More specifically, 7 percent of employees who had been absent had been placed on sick leave in the past 12 months for burnout. Women (9 percent), the youngest (9 percent of those under age 30) and those working on fixed-term contracts (11 percent) were more likely to experience this type of sick leave. Also of interest, 22 percent of employees surveyed were caregivers and the rate of burnout climbed to 14 percent when there is a dependent in the employee’s home.
Negative Impact on Companies
For the majority of HR directors, absences have a negative impact on their companies (75 percent) and on economic performance (58 percent). Common struggles related to absenteeism included difficulties finding replacements, production shortfalls, and delivery delays.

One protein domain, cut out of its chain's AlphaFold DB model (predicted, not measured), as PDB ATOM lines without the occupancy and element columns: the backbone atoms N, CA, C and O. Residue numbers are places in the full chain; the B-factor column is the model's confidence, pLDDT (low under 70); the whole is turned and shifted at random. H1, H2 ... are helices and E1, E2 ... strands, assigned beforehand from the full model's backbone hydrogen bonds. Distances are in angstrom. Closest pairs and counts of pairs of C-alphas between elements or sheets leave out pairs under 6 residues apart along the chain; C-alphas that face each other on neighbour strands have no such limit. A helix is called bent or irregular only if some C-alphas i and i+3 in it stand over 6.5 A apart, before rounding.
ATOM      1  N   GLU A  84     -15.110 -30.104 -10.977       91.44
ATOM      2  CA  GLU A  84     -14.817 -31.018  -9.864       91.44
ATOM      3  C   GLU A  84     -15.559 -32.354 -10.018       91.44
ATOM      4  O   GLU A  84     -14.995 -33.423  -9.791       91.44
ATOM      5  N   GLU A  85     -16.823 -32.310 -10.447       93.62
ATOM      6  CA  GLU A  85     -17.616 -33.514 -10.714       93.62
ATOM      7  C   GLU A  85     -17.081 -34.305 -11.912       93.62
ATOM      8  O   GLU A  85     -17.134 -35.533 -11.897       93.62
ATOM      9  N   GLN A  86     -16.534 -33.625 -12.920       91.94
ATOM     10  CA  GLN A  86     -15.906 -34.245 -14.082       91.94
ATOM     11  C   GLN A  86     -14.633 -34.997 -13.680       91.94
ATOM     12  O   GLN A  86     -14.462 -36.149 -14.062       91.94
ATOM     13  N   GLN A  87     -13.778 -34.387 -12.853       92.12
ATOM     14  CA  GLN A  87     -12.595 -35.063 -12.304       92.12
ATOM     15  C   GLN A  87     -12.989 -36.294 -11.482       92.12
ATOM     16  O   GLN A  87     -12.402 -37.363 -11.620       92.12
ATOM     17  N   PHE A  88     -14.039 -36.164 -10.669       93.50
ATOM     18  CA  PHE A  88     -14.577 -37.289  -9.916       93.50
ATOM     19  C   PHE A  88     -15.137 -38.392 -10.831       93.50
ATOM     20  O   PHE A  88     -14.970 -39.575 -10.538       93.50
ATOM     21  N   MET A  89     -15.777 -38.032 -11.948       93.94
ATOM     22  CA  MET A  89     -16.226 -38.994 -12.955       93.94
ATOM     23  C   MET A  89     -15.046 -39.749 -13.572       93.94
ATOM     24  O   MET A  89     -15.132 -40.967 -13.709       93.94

In the survey, 84 percent of employees considered returning to work after a long period of absence (more than three months) to be a distressing event. Of those employees who had been absent for a long period of time, 62 percent expressed the need for support from their company. The type of support desired included attention from their manager, administrative support, and flexibility regarding positions and working conditions.
Companies are taking a number of actions to better manage and prevent workplace absences including the establishment of a quality work environment (80 percent), flexible working times and schedules (65 percent), reinforcement of the team of the absent employee (62 percent) and support for employees returning to work (59 percent).
Teleworking, One Way of Reducing Absenteeism?